Walker was killed on June 8, 1966, when his F-104 Starfighter chase plane collided with an XB-70 Valkyrie; Walker had been flying in a tight group formation for a publicity photo, and his F-104 drifted into contact with the XB-70's right wing, flipped over, and rolling inverted, passed over the top of the Valkyrie, struck the vertical stabilizers and left wing and exploded, destroying the Valkyrie's rudders and damaging its left wing. Chuck Yeager expressed his opinion that Walker's inexperience at formation flying was to blame.[1] Several Air Force colonels' careers ended as a result of the accident.[2]

Honors and awards

Walker in a pressure suit with the X-1E

Walker's X-1E was decorated with nose art of two dice and the name "Little Joe" (Little Joe being a slang term in craps). Similar artwork — reading "Little Joe the II" — was applied to his X-15 for record-setting Flight 91. These were two rare cases of research aircraft carrying nose art.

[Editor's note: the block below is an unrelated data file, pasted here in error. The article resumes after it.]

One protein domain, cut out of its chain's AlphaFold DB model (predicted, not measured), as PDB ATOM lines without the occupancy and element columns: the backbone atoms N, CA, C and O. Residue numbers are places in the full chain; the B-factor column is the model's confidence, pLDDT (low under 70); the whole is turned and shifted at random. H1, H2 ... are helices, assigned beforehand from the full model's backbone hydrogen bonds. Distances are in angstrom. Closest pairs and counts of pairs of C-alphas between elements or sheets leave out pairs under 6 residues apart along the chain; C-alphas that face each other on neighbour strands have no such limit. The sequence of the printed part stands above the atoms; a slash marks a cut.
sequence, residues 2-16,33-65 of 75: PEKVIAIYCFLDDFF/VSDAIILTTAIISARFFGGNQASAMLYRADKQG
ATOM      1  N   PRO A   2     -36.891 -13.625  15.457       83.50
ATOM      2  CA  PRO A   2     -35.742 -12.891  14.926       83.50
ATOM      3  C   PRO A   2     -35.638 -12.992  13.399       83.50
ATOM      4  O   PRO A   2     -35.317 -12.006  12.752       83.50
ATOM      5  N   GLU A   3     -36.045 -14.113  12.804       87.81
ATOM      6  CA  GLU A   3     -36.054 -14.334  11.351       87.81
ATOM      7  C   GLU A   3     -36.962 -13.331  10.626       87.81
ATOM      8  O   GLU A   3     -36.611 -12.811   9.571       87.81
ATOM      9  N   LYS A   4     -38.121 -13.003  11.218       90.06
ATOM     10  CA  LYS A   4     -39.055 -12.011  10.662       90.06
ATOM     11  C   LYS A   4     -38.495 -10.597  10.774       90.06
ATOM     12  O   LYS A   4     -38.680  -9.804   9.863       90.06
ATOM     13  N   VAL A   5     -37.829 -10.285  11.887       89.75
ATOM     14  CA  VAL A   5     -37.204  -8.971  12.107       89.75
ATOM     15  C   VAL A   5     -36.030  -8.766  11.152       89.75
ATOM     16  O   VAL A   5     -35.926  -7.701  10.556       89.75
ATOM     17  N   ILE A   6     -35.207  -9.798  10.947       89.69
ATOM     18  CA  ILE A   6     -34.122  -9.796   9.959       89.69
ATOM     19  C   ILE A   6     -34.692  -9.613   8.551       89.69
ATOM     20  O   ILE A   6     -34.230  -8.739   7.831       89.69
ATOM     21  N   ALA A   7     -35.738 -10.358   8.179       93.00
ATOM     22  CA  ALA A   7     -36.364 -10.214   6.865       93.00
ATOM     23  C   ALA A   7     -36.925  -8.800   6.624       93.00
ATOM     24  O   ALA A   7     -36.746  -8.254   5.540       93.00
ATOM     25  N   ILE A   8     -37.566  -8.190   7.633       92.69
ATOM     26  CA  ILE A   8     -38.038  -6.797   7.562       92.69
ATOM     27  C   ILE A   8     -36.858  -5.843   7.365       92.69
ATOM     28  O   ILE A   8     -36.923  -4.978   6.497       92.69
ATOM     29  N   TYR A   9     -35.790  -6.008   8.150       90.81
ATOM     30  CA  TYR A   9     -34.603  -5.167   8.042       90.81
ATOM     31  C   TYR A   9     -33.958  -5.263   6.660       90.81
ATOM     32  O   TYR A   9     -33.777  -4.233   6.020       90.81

Walker flew weather recon flights during WWII earning the Distinguished Flying cross, awarded by General Nathan Twining in July 1944 and the Air Medal with seven oak leaf clusters.

Walker was a charter member and one of the first Fellows of the Society of Experimental Test Pilots. He received the Robert J. Collier Trophy, the Harmon International Trophy for Aviators, the Iven C. Kincheloe Award and the Octave Chanute Award. His alma mater awarded him an honorary Doctor of Aeronautical Sciences degree in 1961. The National Pilots Association named him 1963 Pilot of the Year.

Joe Walker was inducted into the Aerospace Walk of Honor in 1991, and the International Space Hall of Fame in 1995. Joe Walker Middle School in Quartz Hill, California is named in his honor as well as the Joe Walker Elementary School in Lagonda, Pennsylvania.

On August 23, 2005 NASA officially conferred Walker with astronaut's wings.[3]


  1. ^ Yeager, Chuck and Janos, Leo. Yeager: An Autobiography. Page 226 (paperback). New York: Bantam Books, 1986. ISBN 0-553-25674-2.
  2. ^ " - The Crash of the XB-70". Retrieved 2008-03-14.  
  3. ^ NASA (2005-08-23). Press release. Retrieved 2008-03-12.